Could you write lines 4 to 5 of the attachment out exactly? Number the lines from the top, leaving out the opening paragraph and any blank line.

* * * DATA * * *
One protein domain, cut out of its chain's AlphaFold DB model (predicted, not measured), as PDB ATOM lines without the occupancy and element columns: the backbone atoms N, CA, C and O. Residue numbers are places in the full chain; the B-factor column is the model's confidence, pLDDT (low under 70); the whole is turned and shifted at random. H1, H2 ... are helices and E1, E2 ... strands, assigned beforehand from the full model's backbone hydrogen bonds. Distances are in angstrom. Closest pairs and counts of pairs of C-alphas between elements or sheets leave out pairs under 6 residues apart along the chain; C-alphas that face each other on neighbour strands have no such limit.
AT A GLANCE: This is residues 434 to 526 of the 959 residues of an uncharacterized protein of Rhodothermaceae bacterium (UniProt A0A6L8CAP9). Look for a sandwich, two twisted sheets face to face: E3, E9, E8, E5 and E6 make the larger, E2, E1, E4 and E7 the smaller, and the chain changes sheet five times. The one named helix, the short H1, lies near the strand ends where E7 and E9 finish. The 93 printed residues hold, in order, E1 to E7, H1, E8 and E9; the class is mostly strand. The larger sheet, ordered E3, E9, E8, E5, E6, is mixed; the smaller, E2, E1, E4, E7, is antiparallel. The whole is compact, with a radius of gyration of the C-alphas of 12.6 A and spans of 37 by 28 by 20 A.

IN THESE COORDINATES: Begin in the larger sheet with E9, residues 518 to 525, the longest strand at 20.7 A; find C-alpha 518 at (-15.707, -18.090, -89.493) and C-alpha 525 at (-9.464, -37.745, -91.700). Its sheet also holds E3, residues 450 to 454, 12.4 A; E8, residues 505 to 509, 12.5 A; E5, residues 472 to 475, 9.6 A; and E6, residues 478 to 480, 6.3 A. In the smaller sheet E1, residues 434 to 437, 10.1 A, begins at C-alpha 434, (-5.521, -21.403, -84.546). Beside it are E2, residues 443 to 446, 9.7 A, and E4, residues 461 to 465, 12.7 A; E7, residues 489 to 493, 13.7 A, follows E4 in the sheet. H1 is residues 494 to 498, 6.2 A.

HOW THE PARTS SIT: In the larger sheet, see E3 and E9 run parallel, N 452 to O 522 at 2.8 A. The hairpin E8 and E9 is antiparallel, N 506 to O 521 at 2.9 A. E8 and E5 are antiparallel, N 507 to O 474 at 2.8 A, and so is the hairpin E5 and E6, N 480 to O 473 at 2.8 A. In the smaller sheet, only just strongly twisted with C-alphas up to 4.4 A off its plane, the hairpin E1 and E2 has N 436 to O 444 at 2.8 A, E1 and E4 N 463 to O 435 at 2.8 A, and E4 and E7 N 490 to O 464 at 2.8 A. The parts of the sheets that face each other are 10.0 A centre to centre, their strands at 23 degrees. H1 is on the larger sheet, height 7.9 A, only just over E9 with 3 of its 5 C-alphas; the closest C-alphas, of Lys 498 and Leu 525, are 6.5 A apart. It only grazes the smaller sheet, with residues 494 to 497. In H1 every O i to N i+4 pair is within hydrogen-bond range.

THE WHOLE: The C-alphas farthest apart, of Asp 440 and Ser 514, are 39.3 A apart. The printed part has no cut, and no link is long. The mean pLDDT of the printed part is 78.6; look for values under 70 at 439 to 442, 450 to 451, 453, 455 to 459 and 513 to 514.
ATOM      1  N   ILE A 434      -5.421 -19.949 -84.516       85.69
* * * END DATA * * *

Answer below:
THE WHOLE: The C-alphas farthest apart, of Asp 440 and Ser 514, are 39.3 A apart. The printed part has no cut, and no link is long. The mean pLDDT of the printed part is 78.6; look for values under 70 at 439 to 442, 450 to 451, 453, 455 to 459 and 513 to 514.
ATOM      1  N   ILE A 434      -5.421 -19.949 -84.516       85.69